Mouthfeel: Light to medium-light body. In spite of the low finishing gravity, the many mouth-filling flavors prevent the beer from tasting like water. As a rule of thumb lambic dries with age, which makes dryness a reasonable indicator of age. Has a medium to high tart, puckering quality without being sharply astringent. Virtually to completely uncarbonated.
Overall Impression: A decidedly sour/acidic aroma is often dominant in young examples, but may be more subdued with age as it blends with aromas described as barnyard, earthy, goaty, hay, horsey, and horse blanket. A mild oak and/or citrus aroma is considered favorable. An enteric, smoky, cigar-like, or cheesy aroma is unfavorable. Older versions are commonly fruity with aromas of apples or even honey. No hop aroma. No diacetyl.
History: Spontaneously fermented sour ales from the area in and around Brussels (the Senne Valley) stem from a farmhouse brewing tradition several centuries old. Their numbers are constantly dwindling.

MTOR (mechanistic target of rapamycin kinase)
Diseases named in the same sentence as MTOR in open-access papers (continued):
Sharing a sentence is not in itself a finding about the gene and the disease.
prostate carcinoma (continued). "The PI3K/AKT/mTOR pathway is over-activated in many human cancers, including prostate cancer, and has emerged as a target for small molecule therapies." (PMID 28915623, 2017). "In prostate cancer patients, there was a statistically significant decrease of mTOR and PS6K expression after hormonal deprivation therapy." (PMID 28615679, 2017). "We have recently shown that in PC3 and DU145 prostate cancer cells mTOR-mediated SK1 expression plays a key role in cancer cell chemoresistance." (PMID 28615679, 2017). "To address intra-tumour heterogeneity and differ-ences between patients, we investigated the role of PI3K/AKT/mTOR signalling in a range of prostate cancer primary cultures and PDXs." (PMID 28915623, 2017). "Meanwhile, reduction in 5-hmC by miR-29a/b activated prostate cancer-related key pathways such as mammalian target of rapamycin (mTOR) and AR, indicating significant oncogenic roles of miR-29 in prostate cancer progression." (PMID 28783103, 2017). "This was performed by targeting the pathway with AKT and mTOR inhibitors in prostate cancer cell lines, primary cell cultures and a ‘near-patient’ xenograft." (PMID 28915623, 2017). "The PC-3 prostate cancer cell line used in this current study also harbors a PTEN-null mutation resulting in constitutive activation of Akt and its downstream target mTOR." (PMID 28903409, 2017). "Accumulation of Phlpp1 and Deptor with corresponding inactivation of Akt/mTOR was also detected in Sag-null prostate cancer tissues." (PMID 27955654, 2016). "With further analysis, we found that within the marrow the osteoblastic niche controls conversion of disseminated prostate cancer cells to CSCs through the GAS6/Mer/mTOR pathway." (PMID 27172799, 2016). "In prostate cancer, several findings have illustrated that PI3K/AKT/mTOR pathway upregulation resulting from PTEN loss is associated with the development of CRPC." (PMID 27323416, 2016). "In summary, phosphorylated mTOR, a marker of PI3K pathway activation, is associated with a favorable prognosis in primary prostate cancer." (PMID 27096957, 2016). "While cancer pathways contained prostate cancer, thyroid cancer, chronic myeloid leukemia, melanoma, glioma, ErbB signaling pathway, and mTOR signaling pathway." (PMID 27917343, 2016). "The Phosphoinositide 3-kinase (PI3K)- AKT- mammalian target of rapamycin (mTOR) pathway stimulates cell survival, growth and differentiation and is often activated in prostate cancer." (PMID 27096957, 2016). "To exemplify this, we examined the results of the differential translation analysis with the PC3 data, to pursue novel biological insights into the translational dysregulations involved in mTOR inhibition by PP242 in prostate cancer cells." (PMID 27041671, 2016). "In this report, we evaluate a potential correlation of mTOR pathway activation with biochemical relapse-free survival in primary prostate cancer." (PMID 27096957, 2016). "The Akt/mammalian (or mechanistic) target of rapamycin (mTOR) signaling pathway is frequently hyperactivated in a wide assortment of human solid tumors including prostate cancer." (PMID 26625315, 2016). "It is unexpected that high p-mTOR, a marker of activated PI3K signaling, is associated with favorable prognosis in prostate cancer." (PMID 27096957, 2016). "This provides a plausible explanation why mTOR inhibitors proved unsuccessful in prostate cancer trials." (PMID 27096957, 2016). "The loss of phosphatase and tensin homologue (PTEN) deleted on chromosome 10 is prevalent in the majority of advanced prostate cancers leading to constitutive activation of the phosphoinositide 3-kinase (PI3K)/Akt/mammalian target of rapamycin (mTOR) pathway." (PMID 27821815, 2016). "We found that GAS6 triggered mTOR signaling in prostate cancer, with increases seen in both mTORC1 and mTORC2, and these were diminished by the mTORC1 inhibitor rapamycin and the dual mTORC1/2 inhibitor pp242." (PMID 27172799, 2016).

Comments: Straight lambics are single-batch, unblended beers. Since they are unblended, the straight lambic is often a true product of the "house character" of a brewery and will be more variable than a gueuze. They are generally served young (6 months) and on tap as cheap, easy-drinking beers without any filling carbonation. Younger versions tend to be one-dimensionally sour since a complex Brett character often takes upwards of a year to develop. An enteric character is often indicative of a lambic that is too young. A noticeable vinegary or cidery character is considered a fault by Belgian brewers. Since the wild yeast and bacteria will ferment ALL sugars, they are bottled only when they have completely fermented. Lambic is served uncarbonated, while gueuze is served effervescent.
Ingredients: Unmalted wheat (30-40%), pilsner malt and aged (surannes) hops (3 years) are used. The aged hops are used more for preservative effects than bitterness, and makes actual bitterness levels difficult to estimate. Traditionally these beers are spontaneously fermented with naturally-occurring yeast and bacteria in predominately oaken barrels. Home-brewed and craft-brewed versions are more typically made with pure cultures of yeast commonly including Saccharomyces, Brettanomyces, Pediococcus and Lactobacillus in an attempt to recreate the effects of the dominant microbiota of Brussels and the surrounding countryside of the Senne River valley. Cultures taken from bottles are sometimes used but there is no simple way of knowing what organisms are still viable.